Why did Jesus Die?

Posted on April 6, 2012 at 11:22 am,

Today is one of the two most important dates in the Christian calendar. Today is the day we celebrate Jesus’s death. Which, on the face of it, is a bit weird. Jews don’t celebrate the deaths of Abraham or Moses. Muslim’s don’t celebrate the death of Mohammed, nor do Buddhists celebrate the death of Buddha. Even in secular ideologies, the idea of celebrating a death is unusual – Communists don’t mark the deaths of Marx or Lenin. So what is it about Jesus’ death that makes it not just worth celebrating, but makes the official commemoration one of the two most important dates in our calendar?

The answer is both incredibly simple, and something that can exhaust an entire lifetime of study. The simple answer is that Jesus’ death (combined with his resurrection) dealt with the sin that separates us from God. It allowed fallen human beings to come into a right relationship with God. There is, of course, at least a lifetime’s worth of theological study to be had investigating this in more depth. I expect that I’ll still be marvelling at it throughout eternity. If you want a good introduction to the topic, have a look for John Piper’s book Fifty Reasons Why Jesus Came to Die – available from good Christian bookshops everywhere (or from Amazon if you must).

Today, I thought I’d outline some of the reasons behind the cross. Bear in mind as you read this that some of these are highly offensive to 21st Century Western culture. The God of the Bible is not the nice fluffy “loving God” of popular culture (He is loving, but not in the way that our society often imagines). CS Lewis coined the phrase “He’s not a tame lion” to put across this truth.

The Wrath of God

One Biblical truth that is offensive to Western culture is that sin – all sin – is deadly serious. God is holy – set apart from the world – and righteous. Sin is highly offensive to Him. God has the same reaction to our sins that most parents would have on hearing that their daughter has been gang raped and then brutally murdered. Sin demands a punishment, and the proper punishment is death. But, as well as being a God of wrath, He is also patient and loving. He provides a way out. In the Old Testament, God gave the Jews a practice that pointed to this way out. When you sinned, you could have your guilt expunged by sacrificing an animal. The animal died the death you deserved. The cross was the ultimate fulfilment of this. God came to Earth as a human, and then suffered and died in our place. The Son took the wrath of the Father on Himself, bearing the punishment we deserved.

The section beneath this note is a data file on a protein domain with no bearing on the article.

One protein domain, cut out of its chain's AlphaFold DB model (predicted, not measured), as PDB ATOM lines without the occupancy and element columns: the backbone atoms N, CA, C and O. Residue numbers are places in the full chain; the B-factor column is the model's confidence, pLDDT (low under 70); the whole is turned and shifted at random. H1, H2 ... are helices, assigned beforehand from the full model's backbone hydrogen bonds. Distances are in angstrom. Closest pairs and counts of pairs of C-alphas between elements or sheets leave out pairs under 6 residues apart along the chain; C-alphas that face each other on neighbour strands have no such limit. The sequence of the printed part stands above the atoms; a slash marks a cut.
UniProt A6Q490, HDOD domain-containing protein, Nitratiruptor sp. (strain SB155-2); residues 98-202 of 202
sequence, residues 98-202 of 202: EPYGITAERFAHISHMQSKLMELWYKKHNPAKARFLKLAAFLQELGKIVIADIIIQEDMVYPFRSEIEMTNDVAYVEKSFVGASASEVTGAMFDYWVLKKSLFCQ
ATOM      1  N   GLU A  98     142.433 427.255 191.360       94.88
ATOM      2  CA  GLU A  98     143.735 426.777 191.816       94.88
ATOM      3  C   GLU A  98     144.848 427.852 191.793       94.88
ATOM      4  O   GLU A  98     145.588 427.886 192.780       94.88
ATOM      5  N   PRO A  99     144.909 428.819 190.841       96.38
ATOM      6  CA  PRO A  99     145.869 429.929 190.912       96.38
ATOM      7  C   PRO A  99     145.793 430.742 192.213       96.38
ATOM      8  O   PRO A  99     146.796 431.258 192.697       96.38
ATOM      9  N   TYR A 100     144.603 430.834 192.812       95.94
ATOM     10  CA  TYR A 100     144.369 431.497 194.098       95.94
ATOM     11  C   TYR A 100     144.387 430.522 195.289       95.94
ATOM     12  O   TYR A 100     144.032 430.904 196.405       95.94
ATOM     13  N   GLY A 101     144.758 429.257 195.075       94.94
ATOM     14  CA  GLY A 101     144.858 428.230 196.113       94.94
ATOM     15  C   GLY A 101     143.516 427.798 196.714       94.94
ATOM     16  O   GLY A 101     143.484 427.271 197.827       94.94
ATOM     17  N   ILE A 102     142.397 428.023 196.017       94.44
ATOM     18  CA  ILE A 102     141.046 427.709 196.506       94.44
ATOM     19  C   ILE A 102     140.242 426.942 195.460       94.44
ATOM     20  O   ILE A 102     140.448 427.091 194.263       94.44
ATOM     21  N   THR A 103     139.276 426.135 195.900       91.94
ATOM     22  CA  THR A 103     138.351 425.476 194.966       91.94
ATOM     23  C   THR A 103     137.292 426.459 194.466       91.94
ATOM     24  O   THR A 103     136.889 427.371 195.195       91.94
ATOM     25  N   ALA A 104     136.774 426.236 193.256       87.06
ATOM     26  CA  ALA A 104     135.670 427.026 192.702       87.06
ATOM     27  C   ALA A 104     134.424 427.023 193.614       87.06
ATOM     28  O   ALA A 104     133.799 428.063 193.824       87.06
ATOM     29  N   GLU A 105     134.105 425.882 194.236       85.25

Buying us back

The New Testament often uses the word redemption to describe what happened on the cross. The analogy is one of buying a slave out of slavery and into freedom. One of the effects of sin is to bind us up and trap us. Once you start sinning, it is incredibly difficult to stop. Without God’s help, the best we can manage is to replace one sin with another which we find less disagreeable. The cross represents the price paid to free us from this bondage. We are free from the chains of sin. Yes, Christians still sin, but we have a way to replace slavery to sin with the joy of knowing God as our Dad.

Conquering Death

Including this one here is almost cheating, because it’s not until Easter Sunday (the other one of those two most important dates) that we get to celebrate it. But at the cross, Jesus triumphed over death. By being raised to life again, He made a way for Christians to enjoy eternal life. Yes, we will still die (unless we are the generation that will see Him return), but because of this we will experience eternal life in relationship with God – who is the most awesomely awesome being imaginable.

In this post, I’ve not even scratched the surface of what Jesus accomplished on the cross. If you’re a Christian reading this, I hope I’ve helped remind you of how amazing the cross is. If you’re not a Christian and you’re reading this, then have a look into it. If Jesus’ death really did do what we believe it did, then you really need to find out more.

I’ll leave you with a reminder of what Jesus went through:

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